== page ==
A simple, seared pork chop is hard to beat, and also easy to mess up. Accomplish that perfect sear and all you need to complete the dish is a rich sauce or, in this case, a spiced apple chutney.
A lot of people I’ve cooked for have asked me why their chicken breast doesn’t look as golden or why their steak lacks that beautifully caramelized crust. Well the same steps must be followed for really any piece of meat in order to achieve the perfect sear.
1. Let the meat sit out at room temperature for a good 30 minutes. This allows the meat to relax and essentially prepare for the shock of the heat.
2. Use paper towels to pat the meat dry. You want the meat to be completely free of moisture before hitting the pan.
3. Use an oil with a high smoke point such as vegetable oil. And don’t use too much oil in the pan, just enough to coat the bottom.
4. Heat the oil over medium heat so that it doesn’t heat too quickly. If you heat it over high heat, the meat will tend to burn before searing once it hits the pan. Keep the heat at medium and be patient while the oil heats up.
5. …..and make sure that oil is sizzling hot! I like to test a breadcrumb in the oil to make sure it sizzles before adding the meat.
6. Don’t overcrowd the pan. If you have the meat too close, it will steam and you will end up with soggy sides instead of a golden crust. Work in batches if needed to give the meat a good amount of space.
7. Once the meat touches the pan, leave it alone. If you try flipping it before it’s ready, the meat will stick. Give it a good few minutes before checking.
8. Once both sides have finished searing, transfer the meat to the oven so that it can slowly finish cooking.
Once you get a nice seared crust on the pork chops, you want to keep a close eye on them in the oven. Pork is very dry when it overcooks. I usually pull them at about 130-135°F. This will ensure that after they rest, they will still be slightly pink and very tender.
Pork also loves sweetness so I like to serve my pork chops with some type of fruit. This apple chutney is really simple to make, with most of the flavor coming from a combination of warm spices. To make a spice “sachet”, take a square of cheesecloth, place your whole spices in the middle, and use kitchen twine to tie it up like a purse. You can plop the sachet right into the chutney as it cooks so that the spices will infuse all of their flavors, while still being able to be easily removed. Enjoy!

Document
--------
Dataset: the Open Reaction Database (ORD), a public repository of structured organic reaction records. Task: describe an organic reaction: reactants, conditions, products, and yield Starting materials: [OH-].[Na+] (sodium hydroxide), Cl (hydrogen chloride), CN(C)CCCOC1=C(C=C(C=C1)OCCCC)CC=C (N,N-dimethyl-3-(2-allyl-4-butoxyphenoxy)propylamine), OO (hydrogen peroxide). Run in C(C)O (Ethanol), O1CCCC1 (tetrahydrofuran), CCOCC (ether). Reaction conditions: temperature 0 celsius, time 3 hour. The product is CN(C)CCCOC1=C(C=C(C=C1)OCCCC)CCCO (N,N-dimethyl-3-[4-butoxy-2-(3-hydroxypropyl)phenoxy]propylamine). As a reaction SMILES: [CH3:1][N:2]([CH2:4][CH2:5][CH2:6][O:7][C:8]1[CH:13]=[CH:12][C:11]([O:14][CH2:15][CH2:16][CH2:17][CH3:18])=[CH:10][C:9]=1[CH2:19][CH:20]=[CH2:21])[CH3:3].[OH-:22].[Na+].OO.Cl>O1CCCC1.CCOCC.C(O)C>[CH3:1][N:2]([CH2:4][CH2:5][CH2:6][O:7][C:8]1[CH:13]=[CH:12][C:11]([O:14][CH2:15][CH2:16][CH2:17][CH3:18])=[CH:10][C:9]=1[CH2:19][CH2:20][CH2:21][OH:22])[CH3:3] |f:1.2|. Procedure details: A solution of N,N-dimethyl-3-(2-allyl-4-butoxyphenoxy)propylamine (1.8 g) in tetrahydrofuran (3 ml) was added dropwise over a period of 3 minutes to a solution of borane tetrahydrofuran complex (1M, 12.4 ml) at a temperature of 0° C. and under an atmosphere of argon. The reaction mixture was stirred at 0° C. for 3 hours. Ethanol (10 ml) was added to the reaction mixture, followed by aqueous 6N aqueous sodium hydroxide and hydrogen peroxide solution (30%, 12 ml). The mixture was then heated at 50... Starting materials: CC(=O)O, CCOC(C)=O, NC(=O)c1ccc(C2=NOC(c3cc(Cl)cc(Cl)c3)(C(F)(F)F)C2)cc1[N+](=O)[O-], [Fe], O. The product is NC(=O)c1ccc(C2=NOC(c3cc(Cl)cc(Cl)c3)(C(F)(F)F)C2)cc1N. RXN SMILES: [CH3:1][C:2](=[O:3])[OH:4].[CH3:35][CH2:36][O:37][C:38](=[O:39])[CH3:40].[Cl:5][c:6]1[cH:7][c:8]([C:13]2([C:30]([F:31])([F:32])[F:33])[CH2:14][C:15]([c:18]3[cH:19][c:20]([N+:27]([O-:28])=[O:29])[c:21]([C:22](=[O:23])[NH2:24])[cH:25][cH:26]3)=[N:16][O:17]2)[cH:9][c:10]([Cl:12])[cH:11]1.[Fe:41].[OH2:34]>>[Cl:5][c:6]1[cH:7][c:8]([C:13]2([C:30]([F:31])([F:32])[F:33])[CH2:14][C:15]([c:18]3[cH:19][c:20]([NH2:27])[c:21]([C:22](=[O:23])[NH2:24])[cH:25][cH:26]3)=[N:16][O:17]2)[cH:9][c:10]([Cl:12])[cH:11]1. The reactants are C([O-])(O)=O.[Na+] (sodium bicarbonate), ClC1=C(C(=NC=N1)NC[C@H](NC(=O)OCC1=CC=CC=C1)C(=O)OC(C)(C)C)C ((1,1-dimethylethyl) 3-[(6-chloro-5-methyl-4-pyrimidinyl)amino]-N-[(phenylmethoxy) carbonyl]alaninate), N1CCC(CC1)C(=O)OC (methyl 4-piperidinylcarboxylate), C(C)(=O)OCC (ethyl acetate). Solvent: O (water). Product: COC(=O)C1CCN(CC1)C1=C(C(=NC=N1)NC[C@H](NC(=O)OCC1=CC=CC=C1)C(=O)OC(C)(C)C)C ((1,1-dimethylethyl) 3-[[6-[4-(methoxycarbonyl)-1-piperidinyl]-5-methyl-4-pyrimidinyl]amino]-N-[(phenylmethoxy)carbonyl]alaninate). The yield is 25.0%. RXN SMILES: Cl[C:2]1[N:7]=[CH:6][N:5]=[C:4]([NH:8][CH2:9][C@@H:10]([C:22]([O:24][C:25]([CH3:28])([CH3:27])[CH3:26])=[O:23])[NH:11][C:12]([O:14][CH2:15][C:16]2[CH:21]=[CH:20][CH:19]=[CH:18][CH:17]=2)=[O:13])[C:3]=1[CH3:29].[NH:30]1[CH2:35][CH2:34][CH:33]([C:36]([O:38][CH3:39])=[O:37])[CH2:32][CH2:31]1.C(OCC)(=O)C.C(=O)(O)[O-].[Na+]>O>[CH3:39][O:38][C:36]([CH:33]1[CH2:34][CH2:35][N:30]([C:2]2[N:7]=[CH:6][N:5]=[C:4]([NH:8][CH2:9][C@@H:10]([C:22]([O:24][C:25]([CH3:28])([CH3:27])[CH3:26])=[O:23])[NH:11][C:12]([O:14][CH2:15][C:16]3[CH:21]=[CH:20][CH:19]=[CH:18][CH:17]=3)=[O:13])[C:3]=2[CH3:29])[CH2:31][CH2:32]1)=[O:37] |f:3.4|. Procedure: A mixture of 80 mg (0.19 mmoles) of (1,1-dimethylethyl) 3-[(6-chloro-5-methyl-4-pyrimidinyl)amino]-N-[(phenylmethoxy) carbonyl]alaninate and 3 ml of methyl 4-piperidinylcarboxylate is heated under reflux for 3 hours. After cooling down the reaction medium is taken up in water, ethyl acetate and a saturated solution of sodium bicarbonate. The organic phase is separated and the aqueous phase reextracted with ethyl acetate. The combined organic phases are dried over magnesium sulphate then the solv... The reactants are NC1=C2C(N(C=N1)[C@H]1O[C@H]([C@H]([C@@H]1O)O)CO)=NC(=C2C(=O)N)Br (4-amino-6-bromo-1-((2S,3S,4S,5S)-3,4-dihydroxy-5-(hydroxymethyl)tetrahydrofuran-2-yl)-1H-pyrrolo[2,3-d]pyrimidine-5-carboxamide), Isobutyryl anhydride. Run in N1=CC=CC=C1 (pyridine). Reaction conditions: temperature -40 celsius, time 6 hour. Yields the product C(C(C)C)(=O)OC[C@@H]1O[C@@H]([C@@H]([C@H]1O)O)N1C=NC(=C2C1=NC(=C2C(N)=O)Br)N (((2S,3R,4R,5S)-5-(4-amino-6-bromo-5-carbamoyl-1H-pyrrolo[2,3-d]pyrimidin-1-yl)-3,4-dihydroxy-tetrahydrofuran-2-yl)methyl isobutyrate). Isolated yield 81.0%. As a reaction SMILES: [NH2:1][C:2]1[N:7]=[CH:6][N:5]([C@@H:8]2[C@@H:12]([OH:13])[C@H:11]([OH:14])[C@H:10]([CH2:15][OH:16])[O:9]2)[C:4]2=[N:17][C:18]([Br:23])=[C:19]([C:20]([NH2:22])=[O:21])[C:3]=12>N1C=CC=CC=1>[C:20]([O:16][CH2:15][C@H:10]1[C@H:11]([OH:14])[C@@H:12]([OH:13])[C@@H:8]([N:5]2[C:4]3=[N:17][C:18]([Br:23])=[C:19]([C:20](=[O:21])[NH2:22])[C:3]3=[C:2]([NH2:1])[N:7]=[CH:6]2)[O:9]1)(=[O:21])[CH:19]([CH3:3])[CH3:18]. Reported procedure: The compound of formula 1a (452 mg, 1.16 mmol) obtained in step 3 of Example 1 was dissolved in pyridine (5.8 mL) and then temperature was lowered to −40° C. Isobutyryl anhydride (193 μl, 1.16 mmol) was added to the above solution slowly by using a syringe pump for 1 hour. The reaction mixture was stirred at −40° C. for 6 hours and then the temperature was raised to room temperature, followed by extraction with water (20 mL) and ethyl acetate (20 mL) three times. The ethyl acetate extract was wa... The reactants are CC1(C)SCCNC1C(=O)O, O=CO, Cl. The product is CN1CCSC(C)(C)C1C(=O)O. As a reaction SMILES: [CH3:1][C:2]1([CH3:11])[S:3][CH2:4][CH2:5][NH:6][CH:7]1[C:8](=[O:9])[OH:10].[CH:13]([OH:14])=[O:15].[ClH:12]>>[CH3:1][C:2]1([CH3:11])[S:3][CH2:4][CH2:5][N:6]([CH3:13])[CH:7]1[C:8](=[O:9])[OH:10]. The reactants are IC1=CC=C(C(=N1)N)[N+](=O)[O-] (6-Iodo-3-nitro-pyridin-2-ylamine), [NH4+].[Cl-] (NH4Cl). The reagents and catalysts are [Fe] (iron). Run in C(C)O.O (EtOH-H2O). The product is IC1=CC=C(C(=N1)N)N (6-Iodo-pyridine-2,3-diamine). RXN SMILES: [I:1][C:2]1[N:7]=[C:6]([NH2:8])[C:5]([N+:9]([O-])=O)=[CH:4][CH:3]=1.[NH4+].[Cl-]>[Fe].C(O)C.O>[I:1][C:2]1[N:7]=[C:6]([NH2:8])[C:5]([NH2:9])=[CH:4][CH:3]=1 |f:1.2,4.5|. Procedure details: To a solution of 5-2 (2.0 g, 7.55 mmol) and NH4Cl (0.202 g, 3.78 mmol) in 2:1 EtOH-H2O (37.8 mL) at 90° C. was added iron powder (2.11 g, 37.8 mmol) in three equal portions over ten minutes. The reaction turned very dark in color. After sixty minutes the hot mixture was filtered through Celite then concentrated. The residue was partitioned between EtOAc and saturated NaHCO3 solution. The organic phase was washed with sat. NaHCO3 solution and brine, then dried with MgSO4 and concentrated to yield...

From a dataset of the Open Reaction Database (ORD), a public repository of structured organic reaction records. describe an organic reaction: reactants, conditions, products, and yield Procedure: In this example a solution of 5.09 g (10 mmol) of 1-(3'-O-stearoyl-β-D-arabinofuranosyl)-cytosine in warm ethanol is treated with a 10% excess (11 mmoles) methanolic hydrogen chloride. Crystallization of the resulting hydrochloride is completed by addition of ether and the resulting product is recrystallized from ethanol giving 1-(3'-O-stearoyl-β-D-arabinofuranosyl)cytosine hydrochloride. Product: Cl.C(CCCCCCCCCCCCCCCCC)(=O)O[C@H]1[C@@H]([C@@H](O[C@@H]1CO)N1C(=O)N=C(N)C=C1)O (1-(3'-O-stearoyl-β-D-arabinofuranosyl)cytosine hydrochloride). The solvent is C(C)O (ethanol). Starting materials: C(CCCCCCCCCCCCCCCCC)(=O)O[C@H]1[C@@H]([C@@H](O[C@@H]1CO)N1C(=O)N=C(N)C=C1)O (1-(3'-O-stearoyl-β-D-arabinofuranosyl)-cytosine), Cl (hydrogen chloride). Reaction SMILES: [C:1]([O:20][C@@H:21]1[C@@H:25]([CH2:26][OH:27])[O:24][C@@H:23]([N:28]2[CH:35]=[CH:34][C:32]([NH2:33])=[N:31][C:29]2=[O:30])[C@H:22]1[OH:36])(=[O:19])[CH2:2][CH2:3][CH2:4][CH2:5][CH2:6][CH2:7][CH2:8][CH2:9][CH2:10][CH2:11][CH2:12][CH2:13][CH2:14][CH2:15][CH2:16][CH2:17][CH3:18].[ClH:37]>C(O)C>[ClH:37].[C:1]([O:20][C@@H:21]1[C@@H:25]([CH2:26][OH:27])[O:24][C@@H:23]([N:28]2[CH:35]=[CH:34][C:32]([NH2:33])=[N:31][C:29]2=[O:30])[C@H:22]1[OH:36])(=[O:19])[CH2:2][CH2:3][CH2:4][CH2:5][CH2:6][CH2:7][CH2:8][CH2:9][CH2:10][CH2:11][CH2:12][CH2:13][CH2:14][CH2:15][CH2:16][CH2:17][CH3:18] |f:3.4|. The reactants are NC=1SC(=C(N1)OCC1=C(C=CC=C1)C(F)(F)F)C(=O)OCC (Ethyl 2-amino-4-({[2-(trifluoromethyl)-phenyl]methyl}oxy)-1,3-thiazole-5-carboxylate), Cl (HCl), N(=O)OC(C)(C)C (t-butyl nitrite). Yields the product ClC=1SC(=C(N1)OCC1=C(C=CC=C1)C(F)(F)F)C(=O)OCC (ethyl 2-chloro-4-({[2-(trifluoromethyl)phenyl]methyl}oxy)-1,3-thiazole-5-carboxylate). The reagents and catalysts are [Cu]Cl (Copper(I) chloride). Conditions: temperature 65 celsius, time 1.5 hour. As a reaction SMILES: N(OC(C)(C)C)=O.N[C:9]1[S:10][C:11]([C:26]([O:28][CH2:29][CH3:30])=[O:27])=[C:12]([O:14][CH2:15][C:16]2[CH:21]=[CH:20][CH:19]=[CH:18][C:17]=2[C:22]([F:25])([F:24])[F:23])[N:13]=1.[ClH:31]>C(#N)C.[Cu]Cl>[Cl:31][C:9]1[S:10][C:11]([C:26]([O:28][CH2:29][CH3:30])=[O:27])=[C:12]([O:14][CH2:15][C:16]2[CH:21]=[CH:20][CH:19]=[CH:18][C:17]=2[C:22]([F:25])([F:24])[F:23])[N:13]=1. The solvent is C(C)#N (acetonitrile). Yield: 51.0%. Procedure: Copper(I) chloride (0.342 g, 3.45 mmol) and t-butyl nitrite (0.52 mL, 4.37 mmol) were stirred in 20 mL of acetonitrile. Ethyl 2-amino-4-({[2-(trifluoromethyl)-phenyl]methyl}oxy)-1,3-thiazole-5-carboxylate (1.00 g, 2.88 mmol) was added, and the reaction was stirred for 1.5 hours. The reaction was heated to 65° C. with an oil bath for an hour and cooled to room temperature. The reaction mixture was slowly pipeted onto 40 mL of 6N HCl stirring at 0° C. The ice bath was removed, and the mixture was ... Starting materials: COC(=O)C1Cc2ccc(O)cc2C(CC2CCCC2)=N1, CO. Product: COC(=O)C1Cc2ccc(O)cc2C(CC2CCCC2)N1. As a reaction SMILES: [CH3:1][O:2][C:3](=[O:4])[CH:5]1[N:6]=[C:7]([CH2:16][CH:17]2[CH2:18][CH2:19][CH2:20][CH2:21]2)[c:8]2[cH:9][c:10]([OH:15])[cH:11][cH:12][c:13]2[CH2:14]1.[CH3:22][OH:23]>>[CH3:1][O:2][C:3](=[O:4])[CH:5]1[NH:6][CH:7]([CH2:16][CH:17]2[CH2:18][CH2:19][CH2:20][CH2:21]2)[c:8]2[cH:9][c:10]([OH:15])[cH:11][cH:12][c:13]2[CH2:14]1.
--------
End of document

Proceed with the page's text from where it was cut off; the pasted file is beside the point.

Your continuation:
Seared Pork Chops with Spiced Apple Chutney
seared pork chops topped with warm apple chutney & whole grain mustard
Spiced Apple Chutney
- 1 cinnamon stick
- 3 juniper berries
- 3 whole cloves
- 1 oz butter
- 1 ½ lbs diced apple, skins on
- salt and pepper
- 2 cups apple cider
- 2 tbsp brown sugar
- ¼ cup sugar
Seared Pork Chops
- 4 bone-in pork chops
- vegetable oil, salt, pepper
- Make a sachet of the cinnamon stick, juniper berries, and cloves using cheesecloth and twine. Set aside. Heat the butter over medium heat in a large saucepan. Once melted, add the apples. Season with salt and pepper. Saute until caramelized and slightly tender, about 6 minutes. Add the apple cider and sachet. Bring to a boil. Add the sugars and stir until dissolved. Reduce the heat to a simmer and cook until the liquid has reduced to a syrupy consistency. Keep warm until serving.
- Preheat the oven to 400°F. While the apples cook, season each side of the pork chops with a generous amount of salt and pepper. Let them sit at room temperature so that they can temper. In a cast-iron skillet (or sauté pan), heat enough oil over medium heat to coat the bottom. When the oil is sizzling hot, place the pork chops in the skillet. Sear them for about 3-4 minutes per side. Transfer the pork chops to the oven and bake until they reach your desired doneness. Let the chops rest about 10 minutes before serving.
- Serve each pork chop with a spoonful of apple chutney on top.
- Serving Size: 4
3 thoughts on “Seared Pork Chops with Spiced Apple Chutney”
Kayla, sweetheart, this looks yummy. My mouth is salivating; I love pork chops. This really sounds special and looks special;